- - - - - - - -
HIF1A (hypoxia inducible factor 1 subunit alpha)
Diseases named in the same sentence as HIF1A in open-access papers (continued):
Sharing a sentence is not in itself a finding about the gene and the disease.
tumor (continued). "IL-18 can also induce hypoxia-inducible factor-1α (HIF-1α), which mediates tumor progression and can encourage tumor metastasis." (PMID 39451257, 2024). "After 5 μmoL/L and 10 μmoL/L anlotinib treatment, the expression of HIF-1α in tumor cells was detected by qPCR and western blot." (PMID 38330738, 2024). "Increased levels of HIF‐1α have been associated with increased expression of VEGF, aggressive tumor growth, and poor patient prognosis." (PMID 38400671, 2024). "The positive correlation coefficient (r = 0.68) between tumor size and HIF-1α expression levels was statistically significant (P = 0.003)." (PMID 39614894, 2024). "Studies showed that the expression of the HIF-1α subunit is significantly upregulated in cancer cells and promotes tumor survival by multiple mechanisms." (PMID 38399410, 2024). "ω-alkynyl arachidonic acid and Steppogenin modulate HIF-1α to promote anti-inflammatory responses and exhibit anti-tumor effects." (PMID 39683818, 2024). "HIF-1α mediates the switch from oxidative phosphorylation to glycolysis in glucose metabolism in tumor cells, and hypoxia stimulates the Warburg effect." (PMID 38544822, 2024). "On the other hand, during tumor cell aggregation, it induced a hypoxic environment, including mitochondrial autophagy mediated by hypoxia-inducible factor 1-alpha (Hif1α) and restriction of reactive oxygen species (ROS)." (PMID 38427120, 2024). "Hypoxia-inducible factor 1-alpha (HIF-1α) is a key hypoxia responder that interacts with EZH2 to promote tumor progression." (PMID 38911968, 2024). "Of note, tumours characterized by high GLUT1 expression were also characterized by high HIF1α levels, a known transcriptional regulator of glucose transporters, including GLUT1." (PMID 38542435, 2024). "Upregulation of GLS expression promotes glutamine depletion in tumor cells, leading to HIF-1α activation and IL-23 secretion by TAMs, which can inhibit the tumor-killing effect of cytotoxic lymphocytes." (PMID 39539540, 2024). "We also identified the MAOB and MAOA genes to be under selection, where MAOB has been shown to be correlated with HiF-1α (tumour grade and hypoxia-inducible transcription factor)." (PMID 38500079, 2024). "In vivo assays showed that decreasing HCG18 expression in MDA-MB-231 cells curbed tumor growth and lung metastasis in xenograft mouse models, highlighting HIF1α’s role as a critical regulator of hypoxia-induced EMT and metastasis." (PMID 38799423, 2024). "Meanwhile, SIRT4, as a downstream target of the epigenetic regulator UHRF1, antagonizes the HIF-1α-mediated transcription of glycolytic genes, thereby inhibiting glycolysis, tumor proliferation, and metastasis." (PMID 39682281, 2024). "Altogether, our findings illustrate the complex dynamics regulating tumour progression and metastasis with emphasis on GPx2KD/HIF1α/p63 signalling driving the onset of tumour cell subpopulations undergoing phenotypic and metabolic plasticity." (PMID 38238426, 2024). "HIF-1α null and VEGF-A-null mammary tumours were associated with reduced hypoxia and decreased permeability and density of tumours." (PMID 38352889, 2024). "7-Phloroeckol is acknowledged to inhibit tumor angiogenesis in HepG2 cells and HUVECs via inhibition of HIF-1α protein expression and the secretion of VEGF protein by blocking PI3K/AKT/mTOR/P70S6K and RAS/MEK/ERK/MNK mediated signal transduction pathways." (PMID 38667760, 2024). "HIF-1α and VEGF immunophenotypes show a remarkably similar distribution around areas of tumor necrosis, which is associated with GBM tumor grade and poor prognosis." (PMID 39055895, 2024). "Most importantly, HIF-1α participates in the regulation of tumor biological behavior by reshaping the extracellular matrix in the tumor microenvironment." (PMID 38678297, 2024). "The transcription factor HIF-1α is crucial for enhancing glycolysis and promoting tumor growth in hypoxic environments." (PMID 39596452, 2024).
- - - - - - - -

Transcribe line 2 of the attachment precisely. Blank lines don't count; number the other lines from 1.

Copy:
Diseases named in the same sentence as HIF1A in open-access papers (continued):